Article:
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A source close to Terra Firma said: "Guy will just say 'Do you want to run the company yourselves? If you do, here's the keys.'"
GUY HAS HIS HANDS FULL AT EMI
Citigroup Gives Him Three More Months to Achieve Financial Goals

Guy Hands has three more months to meet his financial goals at EMI Music.

Citigroup, the bank that lent Hands’ Terra Firma private equity group £2.5bn to fund the buyout a year ago, has given him that extra time to satisfy their demands, according to a report in the U.K. Sunday Telegraph.

The company must generate underlying earnings of $350 million (£180m) by September to meet those key targets.

Hands was able to buy time after raising £250m in January from outside investors who now have direct holdings in EMI. The new money will help finance a restructuring which is expected to add £100m to the bottom line by cutting over 2,000 employees from its staff of 5,500.

Internal forecasts suggest the original June target will now be missed. EMI managers say they were told at the end of last year that in the 12 months to June, the recorded music division had to generate $292 million (£150m) in EBITDA earnings.

Company sources suggest the division is likely to make £133m, missing the goal by £17m. As a result, many managers will now not receive promised bonuses.

Instead, staff has been told that once Terra Firma realizes its investment either through a sale or refinancing, 15% of the equity in EMI Music, the recorded music division, will be shared with its entire workforce. A similar incentive will be offered to the music publishing business.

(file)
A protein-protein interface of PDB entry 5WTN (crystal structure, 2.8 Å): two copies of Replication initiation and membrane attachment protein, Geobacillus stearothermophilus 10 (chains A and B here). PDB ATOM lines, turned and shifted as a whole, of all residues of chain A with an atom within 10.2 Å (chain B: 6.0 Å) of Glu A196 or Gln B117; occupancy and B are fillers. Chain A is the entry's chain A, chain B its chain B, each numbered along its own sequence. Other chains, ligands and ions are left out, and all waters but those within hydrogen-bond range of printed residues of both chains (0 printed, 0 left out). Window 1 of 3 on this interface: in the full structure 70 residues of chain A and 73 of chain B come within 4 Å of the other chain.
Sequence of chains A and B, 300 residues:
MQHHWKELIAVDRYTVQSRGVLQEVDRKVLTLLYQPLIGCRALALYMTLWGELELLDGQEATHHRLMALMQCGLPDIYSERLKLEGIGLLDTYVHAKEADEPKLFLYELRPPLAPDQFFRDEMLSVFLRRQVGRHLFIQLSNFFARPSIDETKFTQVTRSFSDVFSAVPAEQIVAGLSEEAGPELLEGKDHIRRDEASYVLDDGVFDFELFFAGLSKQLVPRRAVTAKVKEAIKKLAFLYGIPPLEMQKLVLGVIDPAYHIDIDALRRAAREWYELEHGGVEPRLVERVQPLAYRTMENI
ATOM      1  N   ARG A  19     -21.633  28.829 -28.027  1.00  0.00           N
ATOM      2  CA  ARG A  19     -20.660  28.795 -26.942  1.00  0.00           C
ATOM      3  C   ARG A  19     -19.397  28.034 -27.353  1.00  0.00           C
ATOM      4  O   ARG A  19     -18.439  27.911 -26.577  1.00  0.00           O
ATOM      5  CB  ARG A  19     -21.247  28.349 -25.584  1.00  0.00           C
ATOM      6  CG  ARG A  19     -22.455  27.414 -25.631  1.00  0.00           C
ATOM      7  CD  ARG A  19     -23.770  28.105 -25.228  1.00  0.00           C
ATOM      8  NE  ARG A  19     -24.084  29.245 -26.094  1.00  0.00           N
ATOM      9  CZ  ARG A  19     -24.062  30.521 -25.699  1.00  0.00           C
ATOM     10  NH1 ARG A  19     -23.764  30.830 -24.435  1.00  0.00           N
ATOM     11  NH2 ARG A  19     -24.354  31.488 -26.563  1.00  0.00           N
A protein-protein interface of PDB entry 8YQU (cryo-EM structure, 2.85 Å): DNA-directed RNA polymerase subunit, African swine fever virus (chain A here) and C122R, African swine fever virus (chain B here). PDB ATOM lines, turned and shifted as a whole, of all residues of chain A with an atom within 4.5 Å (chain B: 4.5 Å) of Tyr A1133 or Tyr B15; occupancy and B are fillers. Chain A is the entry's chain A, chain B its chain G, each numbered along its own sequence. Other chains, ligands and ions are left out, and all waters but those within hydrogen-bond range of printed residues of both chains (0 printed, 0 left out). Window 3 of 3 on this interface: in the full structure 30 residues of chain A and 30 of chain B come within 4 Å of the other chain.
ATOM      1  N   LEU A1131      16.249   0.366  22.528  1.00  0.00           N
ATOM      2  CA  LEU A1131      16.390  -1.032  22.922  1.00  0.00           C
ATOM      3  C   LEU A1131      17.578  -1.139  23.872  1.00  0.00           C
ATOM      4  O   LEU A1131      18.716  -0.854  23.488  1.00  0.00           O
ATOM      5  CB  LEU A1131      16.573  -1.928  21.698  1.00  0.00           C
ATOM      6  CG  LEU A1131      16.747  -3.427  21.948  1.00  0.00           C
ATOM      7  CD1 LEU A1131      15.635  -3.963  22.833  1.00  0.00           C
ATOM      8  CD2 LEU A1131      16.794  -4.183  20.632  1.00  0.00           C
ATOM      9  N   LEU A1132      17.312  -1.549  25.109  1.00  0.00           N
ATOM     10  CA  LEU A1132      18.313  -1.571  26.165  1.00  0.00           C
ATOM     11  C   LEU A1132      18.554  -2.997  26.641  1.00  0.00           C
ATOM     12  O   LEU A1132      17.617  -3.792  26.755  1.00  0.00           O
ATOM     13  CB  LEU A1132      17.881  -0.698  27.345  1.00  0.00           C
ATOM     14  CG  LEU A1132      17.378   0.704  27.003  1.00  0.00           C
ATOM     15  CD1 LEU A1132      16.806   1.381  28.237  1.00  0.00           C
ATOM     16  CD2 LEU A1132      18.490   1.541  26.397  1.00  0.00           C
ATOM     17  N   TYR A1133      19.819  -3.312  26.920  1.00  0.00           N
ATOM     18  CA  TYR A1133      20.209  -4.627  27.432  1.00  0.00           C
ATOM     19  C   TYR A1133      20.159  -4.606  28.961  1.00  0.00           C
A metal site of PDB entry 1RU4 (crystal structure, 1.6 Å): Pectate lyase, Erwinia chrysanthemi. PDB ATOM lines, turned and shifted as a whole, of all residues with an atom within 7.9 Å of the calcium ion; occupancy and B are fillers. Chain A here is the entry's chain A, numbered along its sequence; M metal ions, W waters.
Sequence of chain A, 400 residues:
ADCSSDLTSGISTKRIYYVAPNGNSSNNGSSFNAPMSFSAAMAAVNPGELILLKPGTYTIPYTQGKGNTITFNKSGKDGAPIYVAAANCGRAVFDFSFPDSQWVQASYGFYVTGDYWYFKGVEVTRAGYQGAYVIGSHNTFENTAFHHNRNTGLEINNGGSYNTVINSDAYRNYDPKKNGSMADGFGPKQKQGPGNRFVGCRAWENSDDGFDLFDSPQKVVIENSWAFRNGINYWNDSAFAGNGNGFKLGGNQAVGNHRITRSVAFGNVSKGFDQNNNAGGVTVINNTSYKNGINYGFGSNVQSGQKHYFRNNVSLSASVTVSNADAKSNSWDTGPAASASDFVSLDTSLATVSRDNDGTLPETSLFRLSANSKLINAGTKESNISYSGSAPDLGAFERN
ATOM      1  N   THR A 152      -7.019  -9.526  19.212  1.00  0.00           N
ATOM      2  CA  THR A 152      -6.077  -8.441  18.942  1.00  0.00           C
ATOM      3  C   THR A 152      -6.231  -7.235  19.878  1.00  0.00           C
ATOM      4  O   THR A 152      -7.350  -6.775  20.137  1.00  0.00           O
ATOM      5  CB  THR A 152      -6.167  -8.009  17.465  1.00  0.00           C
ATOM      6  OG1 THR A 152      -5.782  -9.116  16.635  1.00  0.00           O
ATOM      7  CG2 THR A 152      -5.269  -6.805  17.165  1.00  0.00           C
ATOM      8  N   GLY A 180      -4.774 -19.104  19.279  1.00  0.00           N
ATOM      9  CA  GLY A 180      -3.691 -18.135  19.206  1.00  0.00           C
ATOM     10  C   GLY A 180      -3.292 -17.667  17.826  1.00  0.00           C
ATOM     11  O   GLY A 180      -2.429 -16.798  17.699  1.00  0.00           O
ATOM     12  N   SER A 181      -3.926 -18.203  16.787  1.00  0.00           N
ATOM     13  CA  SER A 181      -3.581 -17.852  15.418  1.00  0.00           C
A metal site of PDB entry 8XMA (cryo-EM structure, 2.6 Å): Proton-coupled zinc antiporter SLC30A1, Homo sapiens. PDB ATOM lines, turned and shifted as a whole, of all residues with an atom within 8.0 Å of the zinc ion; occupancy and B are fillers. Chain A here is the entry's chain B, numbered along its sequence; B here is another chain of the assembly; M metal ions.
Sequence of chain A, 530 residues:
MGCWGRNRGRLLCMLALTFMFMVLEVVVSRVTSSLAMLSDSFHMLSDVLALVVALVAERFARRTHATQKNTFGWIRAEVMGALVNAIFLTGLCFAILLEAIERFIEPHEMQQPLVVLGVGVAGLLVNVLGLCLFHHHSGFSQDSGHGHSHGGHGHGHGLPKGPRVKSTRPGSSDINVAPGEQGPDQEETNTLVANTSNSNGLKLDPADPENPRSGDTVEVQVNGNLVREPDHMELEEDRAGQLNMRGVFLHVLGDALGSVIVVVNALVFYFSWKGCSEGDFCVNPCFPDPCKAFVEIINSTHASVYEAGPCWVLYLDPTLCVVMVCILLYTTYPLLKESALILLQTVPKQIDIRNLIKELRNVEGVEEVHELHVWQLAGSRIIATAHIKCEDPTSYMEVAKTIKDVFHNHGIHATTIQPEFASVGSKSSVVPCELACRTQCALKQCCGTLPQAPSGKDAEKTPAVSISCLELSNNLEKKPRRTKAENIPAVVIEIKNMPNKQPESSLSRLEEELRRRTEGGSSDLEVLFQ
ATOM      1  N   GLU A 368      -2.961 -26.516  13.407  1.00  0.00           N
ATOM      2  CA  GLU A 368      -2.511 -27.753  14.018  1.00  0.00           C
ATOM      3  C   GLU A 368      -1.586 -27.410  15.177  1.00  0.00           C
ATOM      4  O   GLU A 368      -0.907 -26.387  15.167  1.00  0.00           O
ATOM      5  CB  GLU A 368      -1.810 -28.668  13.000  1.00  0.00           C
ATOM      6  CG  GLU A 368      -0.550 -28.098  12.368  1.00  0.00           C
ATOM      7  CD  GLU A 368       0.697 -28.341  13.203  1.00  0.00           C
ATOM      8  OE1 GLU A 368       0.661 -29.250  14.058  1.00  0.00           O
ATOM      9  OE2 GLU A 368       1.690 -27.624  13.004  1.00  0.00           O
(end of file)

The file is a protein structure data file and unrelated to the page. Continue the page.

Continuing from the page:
Citigroup is likely to use any shortfall to try and renegotiate the terms of the deal. It has so far been unable to sell any of the loan which funded Terra Firma's acquisition of EMI last summer for £4bn including debt.

The original loan was agreed to just before the beginning of the credit crisis last summer, and has seven and a half years to run. Citigroup later managed to insert some clauses to give it more protection, and grab £200m of extra equity from Terra Firma, but the terms of the deal still give Hands some leeway.

A source close to Terra Firma said: "Guy will just say 'Do you want to run the company yourselves? If you do, here's the keys.'"

The report also indicated Terra Firma has a secret plan, code-named Project Poker, to merge with the Warner Music Group, which would involve selling music publishing assets to secure regulatory approval.

In the last year before the company was taken private, EMI Music made underlying profit of £45m on total income of £1.35bn. By contrast, the music publishing division, with a fraction of the staff, made £106m underlying profit on income of £401m.

Terra Firma sunk £1.5bn of its own money into the EMI deal. Hands had originally intended to put in £1.3bn of equity, but Citigroup negotiated that amount up by £200m.

The company is heavily banking on sales from Coldplay’s Viva La Vida, its first album in three years, which comes out June 17.

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